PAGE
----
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Nat Immunol. 2015 Feb;16(2):170-177. doi: 10.1038/ni.3058. Epub 2014 Dec 15.

A new class of highly potent, broadly neutralizing antibodies isolated from viremic patients infected with dengue virus.

Author information

1
Division of Immunology and Inflammation, Department of Medicine, Faculty of Medicine, Hammersmith Campus, Imperial College, London, UK.
2
Dengue Hemorrhagic Fever Research Unit, Office for Research and Development, Faculty of Medicine, Siriraj Hospital, Mahidol University, Bangkok, Thailand.
3
Graduate Program in Immunology, Department of Immunology, Faculty of Medicine, Siriraj Hospital, Mahidol University, Bangkok, Thailand.
4
Institut Pasteur, Département de Virologie, Unité de Virologie Structurale, Paris, France.
5
CNRS UMR 3569 Virologie, Paris, France.
6
Department of Microbiology, Immunology and Molecular Genetics and California NanoSystems Institute, University of California Los Angeles, Los Angeles, California, USA.
7
The Centre for Research and Development of Medical Diagnostic Laboratories, Faculty of Associated Medical Sciences, Khon Kaen University, Khon Kaen, Thailand.
8
Oxford University Clinical Research Unit, Wellcome Trust Major Overseas Program, Hospital for Tropical Diseases, Ho Chi Minh City, Viet Nam.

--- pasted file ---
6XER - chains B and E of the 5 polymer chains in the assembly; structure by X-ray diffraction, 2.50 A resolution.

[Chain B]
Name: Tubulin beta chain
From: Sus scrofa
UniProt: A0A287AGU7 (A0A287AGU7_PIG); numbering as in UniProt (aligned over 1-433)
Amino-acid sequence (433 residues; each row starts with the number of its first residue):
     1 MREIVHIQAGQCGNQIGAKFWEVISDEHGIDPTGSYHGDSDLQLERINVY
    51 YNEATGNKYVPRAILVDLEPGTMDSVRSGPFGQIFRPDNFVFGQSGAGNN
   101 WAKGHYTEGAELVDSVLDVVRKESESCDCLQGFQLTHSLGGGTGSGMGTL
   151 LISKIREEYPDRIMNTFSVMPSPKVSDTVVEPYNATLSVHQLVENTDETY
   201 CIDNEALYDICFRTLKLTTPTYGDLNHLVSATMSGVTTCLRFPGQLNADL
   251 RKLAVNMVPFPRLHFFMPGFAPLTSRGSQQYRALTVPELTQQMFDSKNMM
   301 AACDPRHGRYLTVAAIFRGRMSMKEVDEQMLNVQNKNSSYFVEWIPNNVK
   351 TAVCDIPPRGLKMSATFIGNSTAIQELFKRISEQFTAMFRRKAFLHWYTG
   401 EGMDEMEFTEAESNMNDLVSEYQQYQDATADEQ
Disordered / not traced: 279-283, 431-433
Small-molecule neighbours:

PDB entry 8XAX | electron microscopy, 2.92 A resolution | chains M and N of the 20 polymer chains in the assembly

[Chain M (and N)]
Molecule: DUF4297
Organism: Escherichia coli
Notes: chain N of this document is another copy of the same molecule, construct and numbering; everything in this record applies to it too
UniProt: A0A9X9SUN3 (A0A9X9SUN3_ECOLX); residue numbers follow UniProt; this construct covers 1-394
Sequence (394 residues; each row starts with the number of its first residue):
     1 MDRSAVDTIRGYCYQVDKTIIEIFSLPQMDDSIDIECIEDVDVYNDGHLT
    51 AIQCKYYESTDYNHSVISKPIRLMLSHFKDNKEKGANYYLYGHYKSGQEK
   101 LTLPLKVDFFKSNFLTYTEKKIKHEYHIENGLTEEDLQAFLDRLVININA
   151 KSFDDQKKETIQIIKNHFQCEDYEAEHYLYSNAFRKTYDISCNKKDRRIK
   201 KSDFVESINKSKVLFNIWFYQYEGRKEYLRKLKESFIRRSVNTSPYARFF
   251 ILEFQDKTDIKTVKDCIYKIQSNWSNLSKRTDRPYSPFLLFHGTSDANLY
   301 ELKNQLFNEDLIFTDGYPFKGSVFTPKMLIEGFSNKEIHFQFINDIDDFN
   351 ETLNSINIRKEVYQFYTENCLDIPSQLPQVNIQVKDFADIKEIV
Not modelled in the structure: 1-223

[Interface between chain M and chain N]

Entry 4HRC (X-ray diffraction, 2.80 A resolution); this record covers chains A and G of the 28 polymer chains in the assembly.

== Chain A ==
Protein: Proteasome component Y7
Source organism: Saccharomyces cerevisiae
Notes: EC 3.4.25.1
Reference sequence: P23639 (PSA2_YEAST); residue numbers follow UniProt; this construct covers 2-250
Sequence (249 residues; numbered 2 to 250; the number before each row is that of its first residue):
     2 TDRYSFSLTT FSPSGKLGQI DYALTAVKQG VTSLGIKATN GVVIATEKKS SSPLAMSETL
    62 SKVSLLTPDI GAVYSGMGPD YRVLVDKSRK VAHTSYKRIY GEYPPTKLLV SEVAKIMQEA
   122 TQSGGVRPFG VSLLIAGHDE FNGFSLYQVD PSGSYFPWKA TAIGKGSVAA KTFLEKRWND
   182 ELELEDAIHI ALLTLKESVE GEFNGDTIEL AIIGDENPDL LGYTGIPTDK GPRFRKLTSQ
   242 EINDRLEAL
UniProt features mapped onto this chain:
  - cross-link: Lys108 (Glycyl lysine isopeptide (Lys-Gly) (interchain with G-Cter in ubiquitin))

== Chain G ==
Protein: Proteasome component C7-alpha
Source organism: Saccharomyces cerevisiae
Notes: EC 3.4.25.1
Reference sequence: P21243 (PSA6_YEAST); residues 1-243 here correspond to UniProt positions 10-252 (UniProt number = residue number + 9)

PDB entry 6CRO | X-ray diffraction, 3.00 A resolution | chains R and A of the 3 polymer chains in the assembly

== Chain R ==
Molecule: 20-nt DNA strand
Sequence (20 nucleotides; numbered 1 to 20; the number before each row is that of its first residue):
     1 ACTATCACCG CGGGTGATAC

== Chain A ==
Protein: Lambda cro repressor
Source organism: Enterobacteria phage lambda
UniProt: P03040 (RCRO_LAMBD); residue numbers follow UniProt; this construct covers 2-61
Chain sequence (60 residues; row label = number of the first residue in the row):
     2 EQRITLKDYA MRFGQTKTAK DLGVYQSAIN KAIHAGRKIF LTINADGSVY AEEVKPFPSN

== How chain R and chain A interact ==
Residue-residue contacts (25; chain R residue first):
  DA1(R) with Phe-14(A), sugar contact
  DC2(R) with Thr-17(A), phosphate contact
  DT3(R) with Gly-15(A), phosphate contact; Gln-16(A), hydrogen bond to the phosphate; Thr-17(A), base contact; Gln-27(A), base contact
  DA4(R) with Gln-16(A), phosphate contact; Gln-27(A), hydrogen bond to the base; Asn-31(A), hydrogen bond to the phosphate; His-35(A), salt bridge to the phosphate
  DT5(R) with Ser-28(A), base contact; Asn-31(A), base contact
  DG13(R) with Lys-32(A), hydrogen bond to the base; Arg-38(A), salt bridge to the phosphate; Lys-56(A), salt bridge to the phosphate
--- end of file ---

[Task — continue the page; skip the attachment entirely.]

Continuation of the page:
9
Medical Biotechnology Unit, National Center for Genetic Engineering and Biotechnology, National Science and Technology Development Agency, Pathumthani, Thailand.
10
Division of Structural Biology and Oxford Protein Production Facility, Wellcome Trust Centre for Human Genetics, University of Oxford, Oxford, UK.
11
Science Division, Diamond Light Source, Diamond House, Harwell Science and Innovation Campus, Didcot, Oxfordshire, UK.
12
Department of Tropical Medicine, Medical Microbiology and Pharmacology, John A. Burns School of Medicine, University of Hawaii at Manoa, Honolulu, Hawaii, USA.
13
Department of Microbiology and Immunology, University of Melbourne, Carlton, Victoria, Australia.
#
Contributed equally

Abstract

Dengue is a rapidly emerging, mosquito-borne viral infection, with an estimated 400 million infections occurring annually. To gain insight into dengue immunity, we characterized 145 human monoclonal antibodies (mAbs) and identified a previously unknown epitope, the envelope dimer epitope (EDE), that bridges two envelope protein subunits that make up the 90 repeating dimers on the mature virion. The mAbs to EDE were broadly reactive across the dengue serocomplex and fully neutralized virus produced in either insect cells or primary human cells, with 50% neutralization in the low picomolar range. Our results provide a path to a subunit vaccine against dengue virus and have implications for the design and monitoring of future vaccine trials in which the induction of antibody to the EDE should be prioritized.

PMID:
25501631
PMCID:
PMC4445969
DOI:
10.1038/ni.3058
[Indexed for MEDLINE]
Free PMC Article

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